Finders Keepers Losers Weepers
January 2, 2014

Shadow Of Omega

So how did the Gamemaster spend his Christmas Eve this year? Oh, really in no particularly special way. I hung out with friends, exchanged and received a few gifts, and saved all of Gaia from the awakening of Omega, the Lord of Infinity and End of All Things. How did I do this, you ask? With a rather fun little card game called Anima: Shadow of Omega.

The Anima card game is a non-collectable card game brought to us by Fantasy Flight Games and exists as the first of three sets, the other two being Anima: Beyond Good and Evil and Anima: Twilight of the Gods, that combine to make one of more enjoyable card games I have ever played. In this game you play as an adventurer trying to prevent the end of all things. You explore new areas, recruit new adventurers into your party, join various factions, and face against terrible monsters all as you undertake your quest to stop the Lord of Infinity from emerging from the Lord of Infinity from rising. Interestingly enough, this game is cooperative/competitive. It can be played by two to six players with each player having their own quests they need to fulfill, all the while trying to prevent that same atrocity that you are. In this way, you want them to succeed but you do not want them to succeed first. This is a game in which only one player can win, but everyone can loose.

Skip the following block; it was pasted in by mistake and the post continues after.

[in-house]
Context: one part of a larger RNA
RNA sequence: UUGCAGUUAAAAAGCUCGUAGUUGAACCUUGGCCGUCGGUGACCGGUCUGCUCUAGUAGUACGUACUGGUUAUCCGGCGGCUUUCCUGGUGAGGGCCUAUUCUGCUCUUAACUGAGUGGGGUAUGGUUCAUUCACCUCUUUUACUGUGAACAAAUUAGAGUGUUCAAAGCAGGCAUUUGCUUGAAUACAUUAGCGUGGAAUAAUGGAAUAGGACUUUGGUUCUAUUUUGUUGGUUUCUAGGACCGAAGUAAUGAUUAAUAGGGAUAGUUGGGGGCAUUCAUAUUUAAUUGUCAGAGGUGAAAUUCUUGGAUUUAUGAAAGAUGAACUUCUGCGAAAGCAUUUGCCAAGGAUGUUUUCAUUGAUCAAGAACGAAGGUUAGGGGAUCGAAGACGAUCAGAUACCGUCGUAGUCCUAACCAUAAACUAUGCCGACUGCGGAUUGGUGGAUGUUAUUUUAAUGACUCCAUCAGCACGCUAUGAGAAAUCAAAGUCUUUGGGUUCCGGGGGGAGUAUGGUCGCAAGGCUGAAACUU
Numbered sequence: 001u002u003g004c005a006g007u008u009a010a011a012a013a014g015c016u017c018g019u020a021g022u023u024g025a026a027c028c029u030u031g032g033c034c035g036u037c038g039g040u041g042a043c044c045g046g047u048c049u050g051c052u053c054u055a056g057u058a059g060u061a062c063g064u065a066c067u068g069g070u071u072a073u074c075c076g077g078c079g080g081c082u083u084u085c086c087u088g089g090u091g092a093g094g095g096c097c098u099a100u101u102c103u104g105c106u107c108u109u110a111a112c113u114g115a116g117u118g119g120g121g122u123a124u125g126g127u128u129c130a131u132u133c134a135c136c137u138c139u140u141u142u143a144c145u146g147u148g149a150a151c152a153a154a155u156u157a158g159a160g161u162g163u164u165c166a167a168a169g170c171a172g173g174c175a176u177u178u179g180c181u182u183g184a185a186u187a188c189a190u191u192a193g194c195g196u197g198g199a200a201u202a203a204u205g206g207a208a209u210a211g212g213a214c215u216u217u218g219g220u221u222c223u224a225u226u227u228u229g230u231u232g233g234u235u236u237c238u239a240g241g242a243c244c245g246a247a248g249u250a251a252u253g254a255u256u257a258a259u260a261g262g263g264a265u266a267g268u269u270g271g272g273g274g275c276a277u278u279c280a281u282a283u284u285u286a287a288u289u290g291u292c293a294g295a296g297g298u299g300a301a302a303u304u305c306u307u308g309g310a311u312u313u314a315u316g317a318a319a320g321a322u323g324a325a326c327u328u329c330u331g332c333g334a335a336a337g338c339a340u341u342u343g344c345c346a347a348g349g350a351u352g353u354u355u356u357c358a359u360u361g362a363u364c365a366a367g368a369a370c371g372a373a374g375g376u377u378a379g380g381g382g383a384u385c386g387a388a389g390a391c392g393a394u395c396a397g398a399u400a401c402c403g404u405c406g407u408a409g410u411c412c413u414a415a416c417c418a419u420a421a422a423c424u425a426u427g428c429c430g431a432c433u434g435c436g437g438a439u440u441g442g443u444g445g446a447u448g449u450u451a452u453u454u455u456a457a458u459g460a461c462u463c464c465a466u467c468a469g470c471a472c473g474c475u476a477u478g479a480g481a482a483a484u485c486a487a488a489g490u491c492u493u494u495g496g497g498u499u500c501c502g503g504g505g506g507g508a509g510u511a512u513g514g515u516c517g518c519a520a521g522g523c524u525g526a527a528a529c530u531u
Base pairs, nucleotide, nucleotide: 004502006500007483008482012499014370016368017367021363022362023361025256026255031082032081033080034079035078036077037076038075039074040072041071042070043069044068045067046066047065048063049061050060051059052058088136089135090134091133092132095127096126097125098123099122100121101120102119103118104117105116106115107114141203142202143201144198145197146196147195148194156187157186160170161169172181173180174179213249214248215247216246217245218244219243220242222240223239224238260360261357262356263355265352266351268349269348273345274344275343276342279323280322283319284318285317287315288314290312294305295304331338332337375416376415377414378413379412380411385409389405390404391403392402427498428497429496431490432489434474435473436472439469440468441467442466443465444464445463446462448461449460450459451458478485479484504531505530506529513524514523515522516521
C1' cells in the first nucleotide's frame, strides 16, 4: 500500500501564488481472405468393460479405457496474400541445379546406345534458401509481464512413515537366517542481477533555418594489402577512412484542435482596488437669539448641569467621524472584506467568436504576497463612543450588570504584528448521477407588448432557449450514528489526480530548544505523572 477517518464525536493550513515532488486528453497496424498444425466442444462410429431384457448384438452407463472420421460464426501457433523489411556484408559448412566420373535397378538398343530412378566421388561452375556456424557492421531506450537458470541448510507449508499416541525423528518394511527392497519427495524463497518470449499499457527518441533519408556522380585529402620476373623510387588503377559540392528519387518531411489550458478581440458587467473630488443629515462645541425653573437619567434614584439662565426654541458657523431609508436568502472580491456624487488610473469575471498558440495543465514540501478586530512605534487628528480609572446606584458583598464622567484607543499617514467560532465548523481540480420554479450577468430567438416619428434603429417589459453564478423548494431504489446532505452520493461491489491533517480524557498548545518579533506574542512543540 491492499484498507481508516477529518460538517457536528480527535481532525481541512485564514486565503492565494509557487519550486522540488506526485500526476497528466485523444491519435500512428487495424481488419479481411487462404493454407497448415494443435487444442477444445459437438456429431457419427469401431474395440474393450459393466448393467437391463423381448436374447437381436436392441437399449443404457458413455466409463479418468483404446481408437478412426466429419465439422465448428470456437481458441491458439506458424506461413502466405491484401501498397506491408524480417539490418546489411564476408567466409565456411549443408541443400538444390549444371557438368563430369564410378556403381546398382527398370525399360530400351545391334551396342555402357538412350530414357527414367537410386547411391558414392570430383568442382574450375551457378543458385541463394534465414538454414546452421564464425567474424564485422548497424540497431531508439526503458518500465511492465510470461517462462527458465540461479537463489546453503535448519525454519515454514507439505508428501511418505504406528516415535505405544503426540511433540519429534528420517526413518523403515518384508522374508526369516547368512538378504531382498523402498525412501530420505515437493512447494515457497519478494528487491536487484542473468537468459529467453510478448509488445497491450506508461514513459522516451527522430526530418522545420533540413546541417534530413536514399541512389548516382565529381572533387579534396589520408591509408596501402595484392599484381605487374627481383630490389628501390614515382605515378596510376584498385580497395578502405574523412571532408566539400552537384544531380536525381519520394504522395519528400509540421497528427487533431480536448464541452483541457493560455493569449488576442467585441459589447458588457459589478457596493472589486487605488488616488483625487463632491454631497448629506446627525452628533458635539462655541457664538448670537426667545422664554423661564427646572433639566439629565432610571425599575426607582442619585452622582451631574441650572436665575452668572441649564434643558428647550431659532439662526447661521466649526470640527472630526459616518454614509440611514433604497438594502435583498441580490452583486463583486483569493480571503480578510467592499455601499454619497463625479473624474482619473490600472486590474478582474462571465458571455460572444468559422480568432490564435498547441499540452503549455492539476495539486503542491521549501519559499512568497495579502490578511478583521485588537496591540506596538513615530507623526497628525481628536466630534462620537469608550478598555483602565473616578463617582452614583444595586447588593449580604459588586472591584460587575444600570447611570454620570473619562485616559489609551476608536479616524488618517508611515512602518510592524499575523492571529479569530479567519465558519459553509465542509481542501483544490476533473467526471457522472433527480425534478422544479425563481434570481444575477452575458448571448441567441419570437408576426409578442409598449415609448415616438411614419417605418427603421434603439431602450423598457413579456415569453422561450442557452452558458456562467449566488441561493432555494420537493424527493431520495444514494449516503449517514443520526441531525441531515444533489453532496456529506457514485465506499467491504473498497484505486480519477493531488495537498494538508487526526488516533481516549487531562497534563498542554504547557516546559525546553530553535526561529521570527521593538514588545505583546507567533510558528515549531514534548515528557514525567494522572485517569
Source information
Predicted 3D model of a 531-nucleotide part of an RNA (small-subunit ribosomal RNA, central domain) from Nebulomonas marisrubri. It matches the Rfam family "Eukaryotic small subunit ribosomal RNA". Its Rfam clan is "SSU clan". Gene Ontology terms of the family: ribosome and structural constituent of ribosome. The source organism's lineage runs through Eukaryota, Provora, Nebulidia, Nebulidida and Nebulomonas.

Anima: Shadow of Omega and its expansions are a part of the same story as my all time favorite role-playing game, Anima: Beyond Fantasy. The card game, while clearly different, allows for a much greater spanning look at the world of Gaia that my characters in the table-top game inhabit. Many aspects of the card game are like a tabletop game. You form a party, go on quests, fight monsters, collect treasure, and more. All in all, the game is incredibly fun.

It does, however, have its share of flaws. While it thankfully lacks the translation errors of Anima: Beyond Fantasy, its rules are not always the most clearly defined, which can cause some conflicts between players in the game, there are certain rules that are fairly easy to exploit if you draw the right cards (I am looking at you Ninja + Assassination), and the game makes it very hard for other players to catch up once one player pulls out ahead. Even so, these complaints aside, the game is incredibly fun and even somewhat immersive, which is something rarely seen in a card game – at least for me.

If ever you are given the opportunity, I urge you to try this one out. It only takes about an hour or so to play and is a lot of fun. I hope you all enjoy a happy and safe new-years and, as always, I wish you all good gaming.

Image Credit: Fantasy Flight Games

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